Nothing says "Halloween" like a sexy black cat! ...I'm sure that's the last reference we'll make to that this month.
A seductive villainess who often stole the heart of the Caped Crusader and always wanted him for her own partner, but her criminal persona always allowed him to see through her seductions and never stopped him from carrying out his criminal apprehending duty.
When Mattel had the DC license, they seemed very excited when they got the Batman '66 rights, but after a strong start, the line immediately petered out. Oh, we managed to get all the major villains (aka, "the ones who appeared in the movie"), but even getting a character as major as Batgirl was a challenge. But now McFarlane has the DC license, so he's trying his hand at the campy old show, as well. Will things be better this time? Let's hope!
Right off the bat (no pun intended), we see that someone at Warner Bros. Entertainment must really be cracking the whip (also not a pun) on this line: Todd McFarlane is notoriously uninterested in
playing nicely with others; that's why he made his DC figures in a 7" scale, rather than making anything that could be used alongside Marvel Legends or all the DCU Classics lines; but the Batman TV figures are done in the same strict 6" scale Mattel used for their live-action figures (think " Movie Masters"), meaning the toys from 2022 can integrate into the collection from 2013. Which, quite honestly, is the only reason I got this figure. I mean, there are tons of McFarlane DC toys I'd love to buy if they were in the correct scale.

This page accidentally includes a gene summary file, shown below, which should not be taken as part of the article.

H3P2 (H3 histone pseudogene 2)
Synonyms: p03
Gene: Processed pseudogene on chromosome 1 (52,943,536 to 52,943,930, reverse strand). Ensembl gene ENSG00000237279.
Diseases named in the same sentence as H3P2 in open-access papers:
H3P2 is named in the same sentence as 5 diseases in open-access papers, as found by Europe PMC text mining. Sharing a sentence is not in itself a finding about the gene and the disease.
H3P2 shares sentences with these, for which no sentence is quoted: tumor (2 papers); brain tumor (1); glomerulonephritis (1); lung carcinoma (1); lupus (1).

Mattel did make a Catwoman when they had the license, but that was the Julie Newmar version, so this doesn't count as a double-dip. The show
never gave any explanation for its revolving door of Catwomen, but out here in the real world, Julie appeared in the first two seasons of the show, but was unavailable for the movie, which is why Lee Meriwhether stepped into the role. When it was time for Season 3, Julie was filming Mackenna's Gold, so she recommended Eartha Kitt because of her purring voice (she'd released "Santa Baby," the song you're most likely to be
familiar with today, in 1953, 14 years before becoming a Batman villain), and producer William Dozier went for it.
There's one difference between Kitt and the other two Catwomen that's immediately apparent: her hair. The other two had sort of a flipped bob thing going on, while she had some kind of combo of a ponytail in the back and a braid wrapped around her head like a tiara. Her ears stick up from behind her braid, rather than just sitting on a headband.
Another, more subtle difference, can be found with the necklace. It's the same Newmar wore, but on her, it hung directly around the neck,
while Kitt wore it wider, out on the shoulders. Todd's sculptors have accurately captured this difference. Like we said, it's a small change, but it's a meaningful one: on the original outfit, it just looked like an accessory, a piece of jewelry the character happened to be wearing; on this outfit, it looks like an affixed costume element. It's the difference between a hero wearing a leather jacket, and a hero wearing a cape.